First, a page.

In this article, we discuss how to create guard clauses, how they differ from user input validation, and how to improve our guards by writing clean guard clauses leveraging the GuardClauses library.

To download the source code for this article, you can visit our GitHub repository.

Let’s dive in!

What are Guard Clauses? – A Simple Example

A guard clause ensures that parameters meet certain conditions. If conditions are not met the executing method is exited either using a return statement or, most commonly, throwing an Exception. Unlike user input validation, where we expect wrong input, guard clauses prevent unexpected behavior from occurring when we instantiate domain objects.

Leveraging guard clauses as early as possible will enable us to short-circuit the method before any system resources are wasted performing unneeded operations. 

Some common guard clauses check if an object we pass is null, a string parameter is empty or whitespace, and an integer value is negative or zero. 

Let’s illustrate this with a simple example:

public class Car
{
    public Car(Engine engine)
    {
        if (engine == null)
        {
            throw new ArgumentNullException(nameof(engine), "Engline cannot be null");
        }

        Engine = engine;
    }

    public Engine Engine { get; private set; }
}

Here, we create a simple Car class that has one property of Engine type, we also pass the engine as a parameter to the constructor. A car without an engine is no car at all so we check if the engine parameter is null, and if it is – we throw an ArgumentNullException. This way we make sure that the Car objects we create will always have a valid Engine.

Next, we define our Engine:

public class Engine
{
    public Engine(int horsePower, int cylinders, string cylinderLayout, int topSpeed, FuelType fuelType)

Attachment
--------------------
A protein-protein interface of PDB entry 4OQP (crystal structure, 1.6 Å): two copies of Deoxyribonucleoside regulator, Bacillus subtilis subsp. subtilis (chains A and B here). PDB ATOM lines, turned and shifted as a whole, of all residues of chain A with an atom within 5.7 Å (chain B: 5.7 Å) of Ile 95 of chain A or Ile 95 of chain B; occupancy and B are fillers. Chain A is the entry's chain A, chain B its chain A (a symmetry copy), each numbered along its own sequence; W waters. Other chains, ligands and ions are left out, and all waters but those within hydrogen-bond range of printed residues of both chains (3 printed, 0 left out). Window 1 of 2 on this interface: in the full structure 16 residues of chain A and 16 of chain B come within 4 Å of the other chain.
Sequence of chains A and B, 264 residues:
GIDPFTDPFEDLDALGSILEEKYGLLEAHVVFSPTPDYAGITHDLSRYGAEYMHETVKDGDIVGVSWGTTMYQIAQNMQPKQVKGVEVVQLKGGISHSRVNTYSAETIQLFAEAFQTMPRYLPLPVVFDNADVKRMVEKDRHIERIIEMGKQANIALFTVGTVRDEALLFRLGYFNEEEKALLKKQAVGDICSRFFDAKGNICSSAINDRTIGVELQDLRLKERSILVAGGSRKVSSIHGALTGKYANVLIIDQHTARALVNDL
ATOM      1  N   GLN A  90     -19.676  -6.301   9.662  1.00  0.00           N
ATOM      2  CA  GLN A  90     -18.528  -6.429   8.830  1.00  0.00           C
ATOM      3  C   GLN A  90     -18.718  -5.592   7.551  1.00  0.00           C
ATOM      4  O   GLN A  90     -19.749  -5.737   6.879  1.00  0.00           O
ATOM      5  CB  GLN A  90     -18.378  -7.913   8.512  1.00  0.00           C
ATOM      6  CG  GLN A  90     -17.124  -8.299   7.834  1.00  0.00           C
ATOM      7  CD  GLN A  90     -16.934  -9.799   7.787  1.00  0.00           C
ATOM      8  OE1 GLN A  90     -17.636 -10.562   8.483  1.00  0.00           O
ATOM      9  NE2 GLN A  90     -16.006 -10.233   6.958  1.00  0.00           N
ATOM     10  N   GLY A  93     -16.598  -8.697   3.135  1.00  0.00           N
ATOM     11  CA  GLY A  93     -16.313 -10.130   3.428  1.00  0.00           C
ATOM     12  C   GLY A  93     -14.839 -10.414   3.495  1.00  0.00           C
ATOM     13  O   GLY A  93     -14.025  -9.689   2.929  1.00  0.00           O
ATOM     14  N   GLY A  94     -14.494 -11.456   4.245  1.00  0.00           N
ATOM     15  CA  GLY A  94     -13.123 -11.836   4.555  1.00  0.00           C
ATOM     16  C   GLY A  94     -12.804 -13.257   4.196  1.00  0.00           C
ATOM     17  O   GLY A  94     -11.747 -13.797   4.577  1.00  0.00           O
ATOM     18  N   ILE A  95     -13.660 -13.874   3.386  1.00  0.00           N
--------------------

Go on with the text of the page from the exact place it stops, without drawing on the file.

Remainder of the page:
{
        if (horsePower < 0)
        {
            throw new ArgumentException("Value cannot not be negative", nameof(horsePower));
        }

        if (cylinders <= 0)
        {
            throw new ArgumentException("Value cannot be negative or zero", nameof(cylinders));
        }

        if (string.IsNullOrWhiteSpace(cylinderLayout))
        {
            throw new ArgumentException("Value cannot be null or whitespace.", nameof(cylinderLayout));
        }

        if (topSpeed == 0)
        {
            throw new ArgumentException("Value cannot be zero", nameof(topSpeed));
        }

        if (fuelType != FuelType.Diesel || fuelType != FuelType.Petrol)
        {
            throw new ArgumentException("Fuel type must be either diesel or petrol", nameof(fuelType));
        }

        HorsePower = horsePower;
        Cylinders = cylinders;
        CylinderLayout = cylinderLayout;
        TopSpeed = topSpeed;
        FuelType = fuelType;
    }

    public int HorsePower { get; }
    public int Cylinders { get; }
    public string CylinderLayout { get; }
    public int TopSpeed { get; }
    public FuelType FuelType { get; }
}

In a new file, we create the definition of our Engine class – it has five properties. First, we have HorsePower, Cylinders,and TopSpeed of integer type. Then we continue with CylinderLayout of string type. Finally, we have a FuelTypeproperty of FuelType type, which is a simple enumeration containing two values – Petrol and Diesel. We pass the values of those properties to the constructor when creating an object of Engine type.

We also have five if checks that throw an ArgumentException with a custom message when any of our passed parameters doesn’t meet a particular condition. This is a good way of making sure that our objects always contain valid data and behave as expected.

A downside to the common if approach is that for objects with many properties we risk overly long sections of guard clauses which reduce our code readability.

Let’s see how we can improve that.

Install GuardClauses Package

GuardClauses is a NuGet package developed to make guard clauses more readable and easy to understand. It also comes with various pre-defined clauses. Among them are guards against Null, NullOrWhiteSpace, and OutOfRange, to name a few.

Let’s install the GuardClauses package through .NET CLI:

dotnet add package Ardalis.GuardClauses

How to Use Pre-defined Guard Clauses?

Now that we have the library in our project, let’s make use of its pre-defined clauses:

public class Car
{
    public Car(Engine engine)
    {
        Engine = Guard.Against.Null(engine);
    }

    public Engine Engine { get; private set; }
}